How to Keep a House Clean While Cutting Down Your Electricity Bill

electricity bill concept

The majority of cleaning tasks require electricity, including doing laundry, vacuuming, and using the dishwasher. Using electricity-powered tools and appliances is often necessary to get the job done easily and in a short amount of time, so eliminating the use of electricity is out of the question. Nevertheless, there are plenty of ways you can use less energy and still keep your house clean.

If you want to cut down your electric bill, reduce your carbon footprint, and keep your house clean all at the same time, take note of the following tips:

Hire a professional pressure washer

A pressure washer uses a lot of electricity and water to clean dirty surfaces. If you can’t get the job done in a relatively short amount of time, it might be better to hire a pressure washing service company to do it for you. Aside from having someone else do the job efficiently, you can cut down the waste of water and energy when you attempt to do it yourself.

Wash dishes by hand

Running a dishwasher uses about 1.5 kWh for every load, which translates to roughly around $0.17 in energy costs, excluding the cost of water. That said, reducing your use of the dishwasher will save money and reduce your household’s carbon emissions at the same time. Try to wash dishes by hand as much as possible. Similarly, avoid running the dishwasher if it’s not fully loaded.

Clean your air ducts and vents

Dust and debris accumulate in your house’s air passages over time. These materials reduce the air quality in your house, which can cause respiratory illnesses and general discomfort. At the same time, it also increases your electricity bill, since your HVAC system will have to work harder to heat and cool your home as its efficiency is dampened by the debris.

Make it a habit to clean your air ducts and vents regularly. Aside from improving your home’s indoor air quality and reducing your energy usage, it will also help your HVAC system last longer.

Wash clothes in cold water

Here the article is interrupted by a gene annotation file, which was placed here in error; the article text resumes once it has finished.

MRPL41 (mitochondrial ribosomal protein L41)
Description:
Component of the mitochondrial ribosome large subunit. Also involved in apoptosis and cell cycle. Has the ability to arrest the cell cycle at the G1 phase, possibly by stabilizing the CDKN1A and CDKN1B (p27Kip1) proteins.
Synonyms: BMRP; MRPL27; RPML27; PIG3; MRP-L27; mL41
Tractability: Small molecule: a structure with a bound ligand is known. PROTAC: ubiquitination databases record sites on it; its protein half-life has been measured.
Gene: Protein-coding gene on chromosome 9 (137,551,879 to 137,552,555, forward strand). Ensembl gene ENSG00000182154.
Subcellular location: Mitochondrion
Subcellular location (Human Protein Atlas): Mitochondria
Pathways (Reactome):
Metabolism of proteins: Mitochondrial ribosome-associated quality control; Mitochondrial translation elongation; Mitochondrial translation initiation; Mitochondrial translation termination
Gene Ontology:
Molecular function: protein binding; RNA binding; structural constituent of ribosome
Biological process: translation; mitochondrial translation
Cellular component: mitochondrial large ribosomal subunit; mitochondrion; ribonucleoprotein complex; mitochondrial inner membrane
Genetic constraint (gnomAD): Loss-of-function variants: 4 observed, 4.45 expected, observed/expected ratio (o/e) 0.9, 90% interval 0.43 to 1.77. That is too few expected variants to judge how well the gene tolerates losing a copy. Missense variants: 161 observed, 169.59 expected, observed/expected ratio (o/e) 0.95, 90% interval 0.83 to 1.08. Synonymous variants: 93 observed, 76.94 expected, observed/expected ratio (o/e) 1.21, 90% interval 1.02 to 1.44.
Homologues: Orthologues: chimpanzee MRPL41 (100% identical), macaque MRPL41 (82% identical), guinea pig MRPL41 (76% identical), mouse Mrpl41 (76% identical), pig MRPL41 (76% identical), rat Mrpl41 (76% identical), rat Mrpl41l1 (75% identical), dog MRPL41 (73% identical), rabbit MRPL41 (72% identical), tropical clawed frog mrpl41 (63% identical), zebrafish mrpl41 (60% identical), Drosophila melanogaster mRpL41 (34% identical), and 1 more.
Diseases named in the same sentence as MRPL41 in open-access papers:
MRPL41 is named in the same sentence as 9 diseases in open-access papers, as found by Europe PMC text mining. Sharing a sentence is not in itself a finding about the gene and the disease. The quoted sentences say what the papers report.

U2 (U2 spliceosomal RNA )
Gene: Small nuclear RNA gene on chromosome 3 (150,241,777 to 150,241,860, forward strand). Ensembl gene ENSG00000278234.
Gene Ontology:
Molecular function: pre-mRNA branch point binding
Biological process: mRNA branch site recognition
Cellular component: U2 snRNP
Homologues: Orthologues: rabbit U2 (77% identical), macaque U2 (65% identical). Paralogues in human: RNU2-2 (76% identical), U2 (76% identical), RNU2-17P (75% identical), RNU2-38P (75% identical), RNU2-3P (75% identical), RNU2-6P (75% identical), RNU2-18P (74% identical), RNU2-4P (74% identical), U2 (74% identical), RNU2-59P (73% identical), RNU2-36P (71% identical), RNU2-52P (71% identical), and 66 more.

Washing clothes in cold water can significantly cut down your energy costs since 90% of the electricity used for each cycle is for heating up water. Apart from that, washing clothes in cold water can also help them last longer as opposed to washing in hot water, which tends to cause more wear and tear on clothing materials.

Use a clothesline

Whenever possible, hang your clothes outside instead of using the dryer. A dryer is one of the most energy-hungry appliances in the home. Hence, you’ll be saving a lot of money and energy if you hang your clothes to dry instead.

Consider taking out the carpets

cleaning carpet concept

Carpets are difficult to maintain. They need regular vacuuming and shampooing to retain their optimal appearance, which means a lot of resources are being used to keep your carpets looking and smelling nice.

Consider removing your carpets to eliminate the need for vacuuming and shampooing. If you have wooden floorboards underneath, they are much easier to maintain and require fewer resources to keep clean.

Skip the iron

Iron only what you need to iron, such as work clothes, dress shirts, and formal attire. For other clothes, skip the ironing and just flatten them out by hand.

Clean the refrigerator coils

Get behind your refrigerator and clean its coils at least twice a year. Doing this will help make your fridge run more efficiently, which can translate to energy savings.

Make your house easy to clean

The less that you have to clean, the less electricity that you have to use for cleaning. A few examples of ways you can make your house easy to clean include reducing clutter, leaving shoes by the door, ditching heavy drapes, and wiping pets’ paws off before they enter the house.

Cleaning with sustainability in mind makes for a greener home. With these tips, you can not only save money on your electricity bill every month, but you’re also making a much-needed contribution to energy conservation for the environment.

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